BW had these metrics in beta and has them again right now. Without a dev talking to players, no one can guess what they are trying to do.
so actually you do want a solo game, but only for flashpoint you like to pug it anonymously without having to interact at all.
I'd support a LFD tool if it were restricted to your server. It only becomes a problem, socially speaking, when it's cross server.
I think a tool makes a lot more sense for the level up dungeons that's for sure. For the end game ones, I think it depends on implementation. WoW's in Cata seemed to practically incentivize not running with people you knew, and I'm not sure that's for the best.

A lot of people have talked about the tool from a solo person's point of view or from a server community point of view, but I haven't heard much from a guild point of view. Any thoughts there?
You might consider joining a guild if you like group content. With guild mates and occasional pick up adds, it has been easy to run all the FP and heroics.

I also agree a DF would be nice.
but only for flashpoint you like to pug it anonymously without having to interact at all.

Huh? What does having a dungeon finder have to do with the degree of interaction you have with the other people in your group? I found a lot of new friends over the years in random groups. And a random group is a lot more social than playing just with my NPC companion.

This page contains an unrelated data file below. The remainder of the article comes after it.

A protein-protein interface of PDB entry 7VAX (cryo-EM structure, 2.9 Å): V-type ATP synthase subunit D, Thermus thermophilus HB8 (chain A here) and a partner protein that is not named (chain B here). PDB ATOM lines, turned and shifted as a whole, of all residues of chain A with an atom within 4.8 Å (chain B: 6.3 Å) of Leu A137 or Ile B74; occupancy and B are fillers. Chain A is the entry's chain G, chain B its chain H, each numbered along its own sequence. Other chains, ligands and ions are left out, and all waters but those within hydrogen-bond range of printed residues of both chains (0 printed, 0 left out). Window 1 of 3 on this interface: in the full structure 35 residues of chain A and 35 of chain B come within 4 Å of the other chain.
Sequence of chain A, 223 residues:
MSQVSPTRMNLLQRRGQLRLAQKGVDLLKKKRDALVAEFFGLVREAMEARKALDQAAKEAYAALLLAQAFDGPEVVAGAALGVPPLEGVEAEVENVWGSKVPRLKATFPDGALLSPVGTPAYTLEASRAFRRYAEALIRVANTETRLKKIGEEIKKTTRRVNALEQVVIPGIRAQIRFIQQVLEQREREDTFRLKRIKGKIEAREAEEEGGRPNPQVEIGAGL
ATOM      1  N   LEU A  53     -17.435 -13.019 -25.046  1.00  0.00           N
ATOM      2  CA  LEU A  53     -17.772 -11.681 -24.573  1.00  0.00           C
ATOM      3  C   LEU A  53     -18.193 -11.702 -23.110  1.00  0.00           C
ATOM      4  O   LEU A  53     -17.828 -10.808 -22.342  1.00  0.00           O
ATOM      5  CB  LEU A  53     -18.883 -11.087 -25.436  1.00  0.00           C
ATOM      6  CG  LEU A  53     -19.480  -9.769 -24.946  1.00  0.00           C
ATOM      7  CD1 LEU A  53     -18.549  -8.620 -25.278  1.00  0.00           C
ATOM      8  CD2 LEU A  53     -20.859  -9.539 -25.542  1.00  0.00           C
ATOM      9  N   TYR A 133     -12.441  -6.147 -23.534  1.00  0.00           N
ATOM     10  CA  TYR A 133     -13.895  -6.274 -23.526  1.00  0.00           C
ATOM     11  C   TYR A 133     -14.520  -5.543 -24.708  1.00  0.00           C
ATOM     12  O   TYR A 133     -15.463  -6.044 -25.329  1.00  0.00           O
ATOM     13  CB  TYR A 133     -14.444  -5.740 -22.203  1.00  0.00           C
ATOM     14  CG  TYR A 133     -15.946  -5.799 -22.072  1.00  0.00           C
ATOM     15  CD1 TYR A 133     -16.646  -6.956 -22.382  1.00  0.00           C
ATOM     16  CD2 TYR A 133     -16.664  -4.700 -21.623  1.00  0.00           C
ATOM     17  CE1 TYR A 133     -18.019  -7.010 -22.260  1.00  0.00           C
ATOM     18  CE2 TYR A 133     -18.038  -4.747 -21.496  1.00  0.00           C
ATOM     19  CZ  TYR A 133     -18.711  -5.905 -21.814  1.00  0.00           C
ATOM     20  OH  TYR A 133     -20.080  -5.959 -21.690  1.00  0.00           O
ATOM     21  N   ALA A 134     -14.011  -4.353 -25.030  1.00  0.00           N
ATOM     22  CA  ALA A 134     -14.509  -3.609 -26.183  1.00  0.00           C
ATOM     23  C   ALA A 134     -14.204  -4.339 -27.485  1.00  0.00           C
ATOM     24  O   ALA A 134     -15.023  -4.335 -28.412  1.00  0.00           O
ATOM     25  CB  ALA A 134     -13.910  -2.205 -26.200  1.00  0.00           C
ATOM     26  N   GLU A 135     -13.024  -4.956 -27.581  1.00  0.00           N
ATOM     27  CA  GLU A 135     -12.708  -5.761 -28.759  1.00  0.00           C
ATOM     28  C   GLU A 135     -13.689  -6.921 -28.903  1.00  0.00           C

If you think that it is either the dungeon finder feature or the cross-server nature that makes people behave badly in groups, you are sadly mistaken. People can be nice to each other even with them, and be completely beastly to each other in games where you can only group with people from your own server you met in chat.
The social with a cross-server LFG tool is that you're not likely to ever run across the person. So there's no real downside to being a ninja for example. And there's not much upside to interacting with your fellow players. It's your only window of interaction.

A same server LFD would be awesome, facilitating finding groups while allowing for social incentives. In pre-LFG tool WoW guilds and word-of-mouth were ways to police jerks.

It's just so much fun to see both you and Nils jump on the LFG bandwagon....

Honestly, it's been clear from the start that the feature was total win, allowing people to actually run the instances without waiting for hours in town spamming channels.....
Helistar, your comments would be more appreciated if they had any base in reality. I have ALWAYS been defending the LFD function of WoW, and repeatedly asked for a LFR feature long before Blizzard implemented it. Please don't confuse me with Nils!
LFD, LFR and any and all anonymous/random grouping tools need to die in my considered opinion.

What we need (in my opinion) is good non-anonymous grouping tool a la DDO.

For anonymous/random groups to succeed with any frequency, the content needs to be nerfed to the ground -- which makes running it with people who kind-of know what they are doing an exercise in soul-destroying boredom.